He I believe is an engineer, and did very much study, test, gauge etc before and after numbers to do with his designs.

As to my livability comment, the homes I toured definitely had a feel of even comfort; I know... not too scientific a point.

Now... his home design has been improved and tweaked for years and years. He is not designing still in the 70's,

Seems like everytime I mention Bruce there are "attitudes" here at GBA. What's with that? is this a little clickish group of greenies or something? Bruce started down the road of green before I bet many many here and for sure before most of us in this country. He should be applauded for all his efforts over all these decades. He didn't stop when the price of energy came back down. He didn't do like Reagan our president did and rip all the solar off the White House.

I think you should give Bruce a call Daniel. This debating his work without his presence is just leading to conjecture, and negative at that.

I like the guy. He has been at this idea of lower energy use homes for a long time. The homes are very nice. Maybe not Passive House, but neither is my own home and I bet yours isn't either.

phew... had to get that off my plate..... still yes... Daniel very good post.

Since I don't know more about you am thinking you are a builder or architect?

Answered by aj builder, Upstate NY Zone 6a
Posted Wed, 07/21/2010 - 09:34

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Hi folks,
Thanks for all the great responses. Perhaps I should have been more clear when I posted originally. I'm not building a passive solar house but rather am interested, like Daniel suggested, in getting my hands on some research that compares non-ducted slabs to ducted slabs. My instincts are that ducted slabs don't offer sufficient benefit to outweigh what I see as their potential to introduce moisture and mould problems down the road.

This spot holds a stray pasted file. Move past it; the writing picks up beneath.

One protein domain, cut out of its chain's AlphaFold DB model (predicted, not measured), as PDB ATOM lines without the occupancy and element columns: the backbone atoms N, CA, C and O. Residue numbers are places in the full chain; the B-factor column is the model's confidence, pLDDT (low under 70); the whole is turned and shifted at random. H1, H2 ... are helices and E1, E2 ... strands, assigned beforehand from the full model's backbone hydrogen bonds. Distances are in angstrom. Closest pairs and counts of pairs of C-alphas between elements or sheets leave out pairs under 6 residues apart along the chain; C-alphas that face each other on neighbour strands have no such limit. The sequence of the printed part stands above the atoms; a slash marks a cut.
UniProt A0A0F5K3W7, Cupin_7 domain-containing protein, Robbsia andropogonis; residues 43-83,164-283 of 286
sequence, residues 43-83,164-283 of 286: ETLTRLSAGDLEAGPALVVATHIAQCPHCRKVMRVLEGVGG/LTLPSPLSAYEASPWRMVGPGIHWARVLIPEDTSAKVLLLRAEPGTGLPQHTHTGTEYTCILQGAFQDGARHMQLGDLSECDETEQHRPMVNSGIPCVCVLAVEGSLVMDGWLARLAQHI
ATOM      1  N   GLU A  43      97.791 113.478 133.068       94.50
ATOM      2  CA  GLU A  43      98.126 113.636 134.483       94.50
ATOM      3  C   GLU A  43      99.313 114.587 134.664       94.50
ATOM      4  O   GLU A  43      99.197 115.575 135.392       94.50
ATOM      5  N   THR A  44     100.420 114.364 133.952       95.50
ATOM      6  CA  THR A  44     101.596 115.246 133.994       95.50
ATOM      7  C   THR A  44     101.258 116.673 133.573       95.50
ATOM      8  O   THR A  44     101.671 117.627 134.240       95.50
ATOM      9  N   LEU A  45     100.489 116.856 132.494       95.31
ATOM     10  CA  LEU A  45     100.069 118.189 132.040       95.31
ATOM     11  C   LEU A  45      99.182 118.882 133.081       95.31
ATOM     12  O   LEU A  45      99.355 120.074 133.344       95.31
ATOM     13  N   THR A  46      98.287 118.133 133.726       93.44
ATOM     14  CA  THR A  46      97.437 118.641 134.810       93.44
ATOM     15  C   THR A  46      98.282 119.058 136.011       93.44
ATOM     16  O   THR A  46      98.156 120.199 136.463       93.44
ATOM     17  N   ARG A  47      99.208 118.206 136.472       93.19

That said, I realize "passive solar builders" in many climates still use ducted slabs. I'm wondering why and science they're basing this decision on. I thought there might be a paper or study out there that shows a quantifiable benefit to ducted slabs.
Thanks for the great discussion,
Jay

Thanks for the great discussion. I appreciate it.
Jay

Answered by Jay
Posted Wed, 07/21/2010 - 10:47

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ADKJAC,
I hope that no one would take my comments about Mr. Brownell as slanderous. As I said, he probably builds fine homes. I'm simply skeptical of the benefit provided by a ducted slab. That was the entire point of my post: keep passive solar simple.

I would be more than happy to see any data available on the topic. If I'm wrong, then I deserve correction. Furthermore, I believe we learn more from our mistakes than our successes.

Previously (in an earlier post) you attempted to have Mr. Brownell join this forum. Unfortunately, he declined. So until we have actual data to review, we are left with a more conceptual discussion.